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When ignorance is a priority

By RosemaryJ36  

The Coalition government has three major problems – one is effective communication, the second is setting appropriate priorities and the third and most important is ignorance of science, including evidence, proof and scientific method!

For over 200 years the rights of our First Nations were ignored under the Terra Nullius doctrine, despite their being grudgingly granted the right to vote in national elections in the 1960s.

In 2015, a Referendum Council was established jointly by the then Prime Minister – Malcolm Turnbull – and the then Leader of the Opposition – Bill Shorten – with the brief to examine inclusion of the Aboriginal and Islander peoples in the Constitution.

In 2017, Aboriginal and Islander people from all over Australia presented to the Coalition government the Uluru Statement from the Heart – which was immediately brushed aside by the Prime Minister on the unfounded pretext that it was asking for a third chamber of Parliament.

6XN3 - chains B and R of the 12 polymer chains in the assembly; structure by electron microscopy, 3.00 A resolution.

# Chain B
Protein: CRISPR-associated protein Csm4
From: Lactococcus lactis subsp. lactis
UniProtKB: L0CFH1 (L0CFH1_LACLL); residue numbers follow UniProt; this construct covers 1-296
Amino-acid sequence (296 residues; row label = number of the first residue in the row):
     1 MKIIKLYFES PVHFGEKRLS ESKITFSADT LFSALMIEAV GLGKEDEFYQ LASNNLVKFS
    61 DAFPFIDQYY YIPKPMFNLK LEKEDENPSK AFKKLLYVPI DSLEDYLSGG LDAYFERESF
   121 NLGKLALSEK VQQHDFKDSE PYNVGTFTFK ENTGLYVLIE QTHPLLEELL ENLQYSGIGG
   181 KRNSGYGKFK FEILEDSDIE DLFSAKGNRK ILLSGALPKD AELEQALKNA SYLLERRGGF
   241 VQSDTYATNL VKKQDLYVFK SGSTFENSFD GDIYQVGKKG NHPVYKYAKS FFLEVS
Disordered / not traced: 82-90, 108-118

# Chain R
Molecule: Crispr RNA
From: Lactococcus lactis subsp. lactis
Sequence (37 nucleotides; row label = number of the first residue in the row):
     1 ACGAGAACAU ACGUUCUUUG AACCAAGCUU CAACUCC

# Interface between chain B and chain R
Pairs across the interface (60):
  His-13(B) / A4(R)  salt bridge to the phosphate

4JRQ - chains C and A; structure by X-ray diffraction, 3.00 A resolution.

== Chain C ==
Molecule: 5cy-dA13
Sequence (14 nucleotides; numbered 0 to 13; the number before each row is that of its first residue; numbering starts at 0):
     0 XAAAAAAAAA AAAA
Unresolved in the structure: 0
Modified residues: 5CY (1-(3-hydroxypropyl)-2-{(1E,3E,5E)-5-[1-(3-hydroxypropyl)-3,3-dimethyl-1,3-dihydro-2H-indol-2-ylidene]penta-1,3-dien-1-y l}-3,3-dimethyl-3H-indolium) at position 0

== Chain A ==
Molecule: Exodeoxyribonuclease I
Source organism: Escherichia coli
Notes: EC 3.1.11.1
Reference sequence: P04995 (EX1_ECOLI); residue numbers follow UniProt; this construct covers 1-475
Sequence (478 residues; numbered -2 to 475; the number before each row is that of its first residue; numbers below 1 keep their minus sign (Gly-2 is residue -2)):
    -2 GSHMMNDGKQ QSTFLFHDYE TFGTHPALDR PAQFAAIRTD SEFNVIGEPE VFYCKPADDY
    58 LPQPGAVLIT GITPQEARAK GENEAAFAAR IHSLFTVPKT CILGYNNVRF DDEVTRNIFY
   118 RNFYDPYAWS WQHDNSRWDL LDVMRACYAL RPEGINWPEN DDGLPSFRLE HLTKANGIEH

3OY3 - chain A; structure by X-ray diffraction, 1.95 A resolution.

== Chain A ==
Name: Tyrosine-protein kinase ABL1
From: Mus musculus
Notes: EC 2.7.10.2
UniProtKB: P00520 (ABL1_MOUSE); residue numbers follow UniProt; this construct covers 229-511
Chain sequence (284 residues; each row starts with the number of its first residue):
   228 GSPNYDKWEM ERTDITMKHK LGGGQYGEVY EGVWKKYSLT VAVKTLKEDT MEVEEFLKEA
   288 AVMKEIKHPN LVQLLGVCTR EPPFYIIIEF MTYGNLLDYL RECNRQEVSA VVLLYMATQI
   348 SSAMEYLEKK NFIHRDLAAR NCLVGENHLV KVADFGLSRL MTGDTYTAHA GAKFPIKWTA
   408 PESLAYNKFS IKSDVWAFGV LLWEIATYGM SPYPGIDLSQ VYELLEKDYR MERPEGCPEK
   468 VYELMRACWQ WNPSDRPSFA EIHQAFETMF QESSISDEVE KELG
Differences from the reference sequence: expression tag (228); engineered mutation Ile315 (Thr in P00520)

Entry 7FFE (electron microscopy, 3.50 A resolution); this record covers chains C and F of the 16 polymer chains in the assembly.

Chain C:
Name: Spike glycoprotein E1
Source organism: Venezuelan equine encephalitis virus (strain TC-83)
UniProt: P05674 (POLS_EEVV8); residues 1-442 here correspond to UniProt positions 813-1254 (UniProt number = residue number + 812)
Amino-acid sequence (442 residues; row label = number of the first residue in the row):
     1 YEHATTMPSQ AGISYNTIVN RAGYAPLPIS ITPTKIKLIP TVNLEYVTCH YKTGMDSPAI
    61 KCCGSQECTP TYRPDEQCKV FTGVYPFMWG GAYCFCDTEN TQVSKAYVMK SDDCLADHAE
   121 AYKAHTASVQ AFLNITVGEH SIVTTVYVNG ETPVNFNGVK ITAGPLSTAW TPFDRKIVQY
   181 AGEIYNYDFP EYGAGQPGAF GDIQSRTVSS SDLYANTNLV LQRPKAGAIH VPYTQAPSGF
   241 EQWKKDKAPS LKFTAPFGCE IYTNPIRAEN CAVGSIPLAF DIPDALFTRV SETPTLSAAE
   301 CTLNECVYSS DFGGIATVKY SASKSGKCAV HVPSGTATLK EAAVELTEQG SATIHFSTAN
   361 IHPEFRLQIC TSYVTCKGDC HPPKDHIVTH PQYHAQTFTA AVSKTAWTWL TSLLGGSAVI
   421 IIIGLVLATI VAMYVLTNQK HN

No further action has been taken on the issue, which many see as totally inappropriate given the general agreement that Constitutional recognition was a matter of urgency.

Now, despite Australia having been originally established as a colony of Great Britain, under the Crown, who is the Head of the Church of England, those responsible for drafting the Constitution, noting many aspects of the USA Constitution, made the deliberate choice to include s116 of the Constitution in Chapter V – The States.